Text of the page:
Executive Briefs: September 2003

Leading Edge: The Julius Caesar Syndrome
By Warren Bennis
Organizations and their leaders thrive only when essential information reaches those who need it. But far too many leaders today fail to recognize and act on critical information. Just as Julius Caesar, in Shakespeare's play, ignored the famous warnings about the ides of March, many leaders—due to arrogance, hierarchical cultures, fear and isolation—ignore or never see critical information. Leadership expert Warren Bennis looks at recent examples of the Caesar Syndrome, such as the debacle at The New York Times, the Columbia disaster and last month's blackout, and discusses how CIOs and other leaders can avoid this trap.

Strong Signals: Tag! You're It!

By John Parkinson
Despite the technological challenges of RFID systems that can distinguish between 268 million companies, 16 million SKUs per company and 68 billion instances of every SKU, columnist John Parkinson believes they will be overcome. Key applications will include asset tracking (allowing hospitals and other big entities to account for the whereabouts of a variety of assets), RFID-equipped smart cards that enable personalized shopping, dynamic pricing and targeted cross-selling, and item lifecycle tracking, which will let companies track the manufacture, location, ownership and usage of anything forever.

Expert Voices: Michael Treacy Steady as it Grows
By Perry Glasser and Allan Alter
Any company can grow steadily and permanently at a double-digit growth rate, even in hard times, says strategist and entrepreneur Michael Treacy, author of Double-Digit Growth: How Great Companies Achieve It—No Matter What, and co-author of The Discipline of Market Leaders. But unlike the past decade, growth portfolios will be weighted more toward product innovation than process innovation. In a conversation with Contributing Editor Perry Glasser and Executive Editor Allan Alter, Treacy says CIOs and other executives need to understand how to grow companies as well as they understand how to cut costs.

Roundtable: Youth at the Gate
With Marcia Stepanek
The country's largest generation in history—the first truly digital generation, which numbers some 80 million in the U.S. alone—is just starting to enter the workplace, triggering changes in leadership, new types of relationships between managers and employees, and new cultures, products and workplace design. How are young people changing our notions of mobility? The idea that people must "work their way up the ladder"? The concept of listening far more than they interact? And how will the role of the CIO change when every new hire has a combination of business and technology skills. This month's CIO Insight roundtable takes a spirited and in-depth look at today's generation gap. Participating were young technology and business prodigies, leading authors and commentators, and CIOs young and old. Their opinions may surprise you.

Analysis: The Network Effect
By Mark Roberti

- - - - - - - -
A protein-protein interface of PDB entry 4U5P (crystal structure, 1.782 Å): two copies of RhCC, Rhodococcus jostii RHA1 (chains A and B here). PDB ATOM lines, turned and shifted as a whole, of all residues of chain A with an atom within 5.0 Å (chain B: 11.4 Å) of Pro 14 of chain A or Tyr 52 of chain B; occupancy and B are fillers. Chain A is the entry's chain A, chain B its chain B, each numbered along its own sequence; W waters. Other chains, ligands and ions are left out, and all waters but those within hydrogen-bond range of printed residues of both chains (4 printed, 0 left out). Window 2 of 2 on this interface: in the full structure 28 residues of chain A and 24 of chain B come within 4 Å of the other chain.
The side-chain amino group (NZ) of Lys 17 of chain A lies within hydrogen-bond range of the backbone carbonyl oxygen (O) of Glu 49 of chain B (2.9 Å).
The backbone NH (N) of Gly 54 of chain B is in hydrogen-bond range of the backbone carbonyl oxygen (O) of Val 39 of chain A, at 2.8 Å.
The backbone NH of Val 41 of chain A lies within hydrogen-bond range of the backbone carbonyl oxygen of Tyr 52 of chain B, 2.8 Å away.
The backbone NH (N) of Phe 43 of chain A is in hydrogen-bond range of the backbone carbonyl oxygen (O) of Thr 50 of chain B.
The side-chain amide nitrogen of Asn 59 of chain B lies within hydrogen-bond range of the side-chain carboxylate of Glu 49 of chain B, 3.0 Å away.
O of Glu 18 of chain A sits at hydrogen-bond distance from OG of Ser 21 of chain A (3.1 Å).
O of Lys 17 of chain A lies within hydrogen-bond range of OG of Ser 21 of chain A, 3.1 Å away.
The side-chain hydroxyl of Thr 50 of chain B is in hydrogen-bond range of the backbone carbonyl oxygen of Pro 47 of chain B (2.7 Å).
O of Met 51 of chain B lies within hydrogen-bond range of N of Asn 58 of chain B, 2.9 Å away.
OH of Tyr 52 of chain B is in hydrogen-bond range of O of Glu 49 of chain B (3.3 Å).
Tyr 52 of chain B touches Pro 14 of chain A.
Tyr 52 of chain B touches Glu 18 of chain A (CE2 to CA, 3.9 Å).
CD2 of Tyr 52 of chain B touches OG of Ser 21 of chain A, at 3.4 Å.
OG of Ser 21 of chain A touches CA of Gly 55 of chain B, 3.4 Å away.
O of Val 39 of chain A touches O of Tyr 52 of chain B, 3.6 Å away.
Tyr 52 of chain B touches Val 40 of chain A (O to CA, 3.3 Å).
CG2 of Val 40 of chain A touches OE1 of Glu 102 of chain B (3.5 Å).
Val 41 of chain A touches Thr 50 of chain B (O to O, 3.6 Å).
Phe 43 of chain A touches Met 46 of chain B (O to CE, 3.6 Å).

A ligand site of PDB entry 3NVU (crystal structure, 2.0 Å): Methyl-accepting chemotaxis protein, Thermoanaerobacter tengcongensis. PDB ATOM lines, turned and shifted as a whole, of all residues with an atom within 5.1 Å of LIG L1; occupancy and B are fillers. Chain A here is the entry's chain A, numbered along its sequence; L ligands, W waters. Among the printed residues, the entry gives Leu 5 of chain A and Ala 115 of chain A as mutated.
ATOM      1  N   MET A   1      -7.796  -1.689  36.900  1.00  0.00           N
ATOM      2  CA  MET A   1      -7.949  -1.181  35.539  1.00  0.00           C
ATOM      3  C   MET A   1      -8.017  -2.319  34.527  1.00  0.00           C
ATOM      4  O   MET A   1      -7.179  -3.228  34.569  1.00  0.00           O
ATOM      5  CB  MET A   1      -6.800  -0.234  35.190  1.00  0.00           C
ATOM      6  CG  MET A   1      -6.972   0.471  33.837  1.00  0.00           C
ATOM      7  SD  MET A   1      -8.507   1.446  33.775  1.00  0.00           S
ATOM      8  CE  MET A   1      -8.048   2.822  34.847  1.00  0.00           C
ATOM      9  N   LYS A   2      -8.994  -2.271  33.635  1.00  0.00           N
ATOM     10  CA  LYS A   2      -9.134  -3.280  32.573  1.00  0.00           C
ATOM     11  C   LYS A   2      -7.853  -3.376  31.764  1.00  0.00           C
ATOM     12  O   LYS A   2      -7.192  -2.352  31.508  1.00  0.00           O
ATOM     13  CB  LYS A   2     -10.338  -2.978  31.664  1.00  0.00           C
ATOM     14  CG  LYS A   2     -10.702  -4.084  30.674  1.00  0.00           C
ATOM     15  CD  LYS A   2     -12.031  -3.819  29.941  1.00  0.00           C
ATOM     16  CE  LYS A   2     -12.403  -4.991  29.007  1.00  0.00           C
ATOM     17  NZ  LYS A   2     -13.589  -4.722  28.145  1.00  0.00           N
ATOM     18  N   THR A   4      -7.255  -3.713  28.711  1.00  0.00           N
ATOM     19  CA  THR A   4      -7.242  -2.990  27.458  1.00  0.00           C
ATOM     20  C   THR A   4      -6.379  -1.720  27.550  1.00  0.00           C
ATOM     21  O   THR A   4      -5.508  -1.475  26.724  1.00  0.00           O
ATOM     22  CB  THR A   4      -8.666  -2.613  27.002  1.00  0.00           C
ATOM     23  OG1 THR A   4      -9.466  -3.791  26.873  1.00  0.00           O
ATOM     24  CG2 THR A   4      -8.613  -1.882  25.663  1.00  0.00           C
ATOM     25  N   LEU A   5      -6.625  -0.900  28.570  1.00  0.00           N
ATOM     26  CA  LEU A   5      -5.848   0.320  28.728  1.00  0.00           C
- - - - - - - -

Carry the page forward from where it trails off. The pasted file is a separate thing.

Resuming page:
Wal-Mart's decision to force its top 100 suppliers to start slapping RFID tags on every case and pallet shipment of the diapers, kitchen goods and discount clothing products they truck to the giant retailer's distribution centers and stores represents a huge breakthrough for sensor technology. The promise: to whisk the hard work of RFID development out of its laboratory at MIT and into the mainstream of the business world. But the technology still poses some thorny cost and technology problems—and now, with experiments that put smart sensors on individual packages of razor blades and sweaters, privacy advocates are sitting up and taking notice. Will Wal-Mart's move to RFID tags help the sensor industry work out the kinks and bring a whole new wave of automation to the marketplace, or are the remaining challenges still too tough to work out?

Research: E-Business
By the editors of CIO Insight
The majority of the 500-plus CIOs we polled in this month's survey say they are moving more of their core business processes to the Web. It hasn't been easy: CIOs say e-business has made security a bigger problem, increased overall IT complexity, and forced companies to collaborate among departments and business units far more frequently than before. Still, CIOs generally report higher sales and reduced costs thanks to their e-business initiatives.

Strategic Technology: IT Optimization
By Gary A. Bolles
Caught between competing pressures to reduce costs and improve service delivery, IT departments are trying to transform themselves into leaner, more business-focused operations. At the same time, vendors are pushing a variety of technologies with fancy names such as "business technology management" designed to help optimize the IT department. It's a noble goal, says Contributing Editor Gary A. Bolles, but these technologies won't cure all your ills. Optimizing IT has to be approached as a strategy that goes from wringing extra packets out of existing WAN connections all the way up to tweaking the organization's business goals.

This article was originally published on 09-12-2003
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